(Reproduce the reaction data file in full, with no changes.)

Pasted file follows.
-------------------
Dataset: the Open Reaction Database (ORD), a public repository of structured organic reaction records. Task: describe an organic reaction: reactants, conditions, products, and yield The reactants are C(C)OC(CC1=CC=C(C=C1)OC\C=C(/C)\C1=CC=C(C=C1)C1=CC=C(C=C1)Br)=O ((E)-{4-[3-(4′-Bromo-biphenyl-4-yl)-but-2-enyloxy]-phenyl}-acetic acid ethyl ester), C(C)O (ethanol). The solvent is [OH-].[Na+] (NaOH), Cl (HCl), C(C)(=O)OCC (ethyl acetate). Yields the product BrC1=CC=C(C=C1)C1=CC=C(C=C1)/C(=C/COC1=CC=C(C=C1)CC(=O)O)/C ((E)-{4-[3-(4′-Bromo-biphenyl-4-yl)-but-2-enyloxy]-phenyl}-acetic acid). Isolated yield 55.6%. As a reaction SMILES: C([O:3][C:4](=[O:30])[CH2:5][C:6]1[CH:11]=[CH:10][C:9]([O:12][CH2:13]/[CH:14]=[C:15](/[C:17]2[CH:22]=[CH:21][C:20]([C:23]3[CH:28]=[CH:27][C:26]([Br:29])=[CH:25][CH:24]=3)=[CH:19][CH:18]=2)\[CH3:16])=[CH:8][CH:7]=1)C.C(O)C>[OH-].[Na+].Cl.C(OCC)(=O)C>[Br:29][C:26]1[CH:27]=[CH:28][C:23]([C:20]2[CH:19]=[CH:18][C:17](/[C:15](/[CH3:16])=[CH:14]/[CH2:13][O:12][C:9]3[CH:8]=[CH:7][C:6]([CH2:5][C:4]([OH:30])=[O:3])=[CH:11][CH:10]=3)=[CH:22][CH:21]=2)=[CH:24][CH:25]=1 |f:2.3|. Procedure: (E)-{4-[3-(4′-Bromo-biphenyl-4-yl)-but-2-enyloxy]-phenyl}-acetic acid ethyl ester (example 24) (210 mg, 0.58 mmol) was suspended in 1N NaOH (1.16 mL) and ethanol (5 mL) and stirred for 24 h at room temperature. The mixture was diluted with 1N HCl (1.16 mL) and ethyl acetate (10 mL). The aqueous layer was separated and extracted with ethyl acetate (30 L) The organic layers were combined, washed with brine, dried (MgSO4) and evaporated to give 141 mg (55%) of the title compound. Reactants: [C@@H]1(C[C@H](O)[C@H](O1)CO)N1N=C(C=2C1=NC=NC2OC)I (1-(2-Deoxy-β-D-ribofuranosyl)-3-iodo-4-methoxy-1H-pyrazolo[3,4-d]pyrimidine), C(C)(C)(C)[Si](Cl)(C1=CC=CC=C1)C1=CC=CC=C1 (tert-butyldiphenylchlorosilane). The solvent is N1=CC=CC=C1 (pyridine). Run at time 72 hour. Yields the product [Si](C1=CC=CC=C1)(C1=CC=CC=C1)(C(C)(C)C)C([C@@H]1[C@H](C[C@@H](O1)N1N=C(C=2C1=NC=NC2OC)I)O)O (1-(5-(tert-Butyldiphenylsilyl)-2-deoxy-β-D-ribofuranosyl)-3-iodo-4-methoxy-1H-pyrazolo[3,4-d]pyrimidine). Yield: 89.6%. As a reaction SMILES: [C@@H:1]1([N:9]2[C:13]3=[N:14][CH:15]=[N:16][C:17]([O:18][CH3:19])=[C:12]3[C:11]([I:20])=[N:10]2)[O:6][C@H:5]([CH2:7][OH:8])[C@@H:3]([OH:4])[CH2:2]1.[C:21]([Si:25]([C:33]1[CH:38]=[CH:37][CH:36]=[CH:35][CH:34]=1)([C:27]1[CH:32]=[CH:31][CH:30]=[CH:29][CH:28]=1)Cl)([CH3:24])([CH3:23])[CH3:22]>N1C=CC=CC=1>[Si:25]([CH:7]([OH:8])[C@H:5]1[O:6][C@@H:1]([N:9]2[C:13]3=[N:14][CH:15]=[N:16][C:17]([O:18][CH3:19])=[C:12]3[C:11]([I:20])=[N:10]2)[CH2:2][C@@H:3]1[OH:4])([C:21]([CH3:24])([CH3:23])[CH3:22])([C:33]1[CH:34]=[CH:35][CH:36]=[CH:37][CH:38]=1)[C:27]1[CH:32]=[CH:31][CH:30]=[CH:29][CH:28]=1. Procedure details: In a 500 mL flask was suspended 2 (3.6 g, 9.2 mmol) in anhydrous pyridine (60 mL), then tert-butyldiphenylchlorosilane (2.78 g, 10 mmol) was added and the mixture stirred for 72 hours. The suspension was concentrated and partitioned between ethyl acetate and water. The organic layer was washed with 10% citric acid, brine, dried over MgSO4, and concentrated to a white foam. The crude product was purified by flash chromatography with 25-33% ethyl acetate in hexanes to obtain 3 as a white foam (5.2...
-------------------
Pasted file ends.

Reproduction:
Dataset: the Open Reaction Database (ORD), a public repository of structured organic reaction records. Task: describe an organic reaction: reactants, conditions, products, and yield The reactants are C(C)OC(CC1=CC=C(C=C1)OC\C=C(/C)\C1=CC=C(C=C1)C1=CC=C(C=C1)Br)=O ((E)-{4-[3-(4′-Bromo-biphenyl-4-yl)-but-2-enyloxy]-phenyl}-acetic acid ethyl ester), C(C)O (ethanol). The solvent is [OH-].[Na+] (NaOH), Cl (HCl), C(C)(=O)OCC (ethyl acetate). Yields the product BrC1=CC=C(C=C1)C1=CC=C(C=C1)/C(=C/COC1=CC=C(C=C1)CC(=O)O)/C ((E)-{4-[3-(4′-Bromo-biphenyl-4-yl)-but-2-enyloxy]-phenyl}-acetic acid). Isolated yield 55.6%. As a reaction SMILES: C([O:3][C:4](=[O:30])[CH2:5][C:6]1[CH:11]=[CH:10][C:9]([O:12][CH2:13]/[CH:14]=[C:15](/[C:17]2[CH:22]=[CH:21][C:20]([C:23]3[CH:28]=[CH:27][C:26]([Br:29])=[CH:25][CH:24]=3)=[CH:19][CH:18]=2)\[CH3:16])=[CH:8][CH:7]=1)C.C(O)C>[OH-].[Na+].Cl.C(OCC)(=O)C>[Br:29][C:26]1[CH:27]=[CH:28][C:23]([C:20]2[CH:19]=[CH:18][C:17](/[C:15](/[CH3:16])=[CH:14]/[CH2:13][O:12][C:9]3[CH:8]=[CH:7][C:6]([CH2:5][C:4]([OH:30])=[O:3])=[CH:11][CH:10]=3)=[CH:22][CH:21]=2)=[CH:24][CH:25]=1 |f:2.3|. Procedure: (E)-{4-[3-(4′-Bromo-biphenyl-4-yl)-but-2-enyloxy]-phenyl}-acetic acid ethyl ester (example 24) (210 mg, 0.58 mmol) was suspended in 1N NaOH (1.16 mL) and ethanol (5 mL) and stirred for 24 h at room temperature. The mixture was diluted with 1N HCl (1.16 mL) and ethyl acetate (10 mL). The aqueous layer was separated and extracted with ethyl acetate (30 L) The organic layers were combined, washed with brine, dried (MgSO4) and evaporated to give 141 mg (55%) of the title compound. Reactants: [C@@H]1(C[C@H](O)[C@H](O1)CO)N1N=C(C=2C1=NC=NC2OC)I (1-(2-Deoxy-β-D-ribofuranosyl)-3-iodo-4-methoxy-1H-pyrazolo[3,4-d]pyrimidine), C(C)(C)(C)[Si](Cl)(C1=CC=CC=C1)C1=CC=CC=C1 (tert-butyldiphenylchlorosilane). The solvent is N1=CC=CC=C1 (pyridine). Run at time 72 hour. Yields the product [Si](C1=CC=CC=C1)(C1=CC=CC=C1)(C(C)(C)C)C([C@@H]1[C@H](C[C@@H](O1)N1N=C(C=2C1=NC=NC2OC)I)O)O (1-(5-(tert-Butyldiphenylsilyl)-2-deoxy-β-D-ribofuranosyl)-3-iodo-4-methoxy-1H-pyrazolo[3,4-d]pyrimidine). Yield: 89.6%. As a reaction SMILES: [C@@H:1]1([N:9]2[C:13]3=[N:14][CH:15]=[N:16][C:17]([O:18][CH3:19])=[C:12]3[C:11]([I:20])=[N:10]2)[O:6][C@H:5]([CH2:7][OH:8])[C@@H:3]([OH:4])[CH2:2]1.[C:21]([Si:25]([C:33]1[CH:38]=[CH:37][CH:36]=[CH:35][CH:34]=1)([C:27]1[CH:32]=[CH:31][CH:30]=[CH:29][CH:28]=1)Cl)([CH3:24])([CH3:23])[CH3:22]>N1C=CC=CC=1>[Si:25]([CH:7]([OH:8])[C@H:5]1[O:6][C@@H:1]([N:9]2[C:13]3=[N:14][CH:15]=[N:16][C:17]([O:18][CH3:19])=[C:12]3[C:11]([I:20])=[N:10]2)[CH2:2][C@@H:3]1[OH:4])([C:21]([CH3:24])([CH3:23])[CH3:22])([C:33]1[CH:34]=[CH:35][CH:36]=[CH:37][CH:38]=1)[C:27]1[CH:32]=[CH:31][CH:30]=[CH:29][CH:28]=1. Procedure details: In a 500 mL flask was suspended 2 (3.6 g, 9.2 mmol) in anhydrous pyridine (60 mL), then tert-butyldiphenylchlorosilane (2.78 g, 10 mmol) was added and the mixture stirred for 72 hours. The suspension was concentrated and partitioned between ethyl acetate and water. The organic layer was washed with 10% citric acid, brine, dried over MgSO4, and concentrated to a white foam. The crude product was purified by flash chromatography with 25-33% ethyl acetate in hexanes to obtain 3 as a white foam (5.2...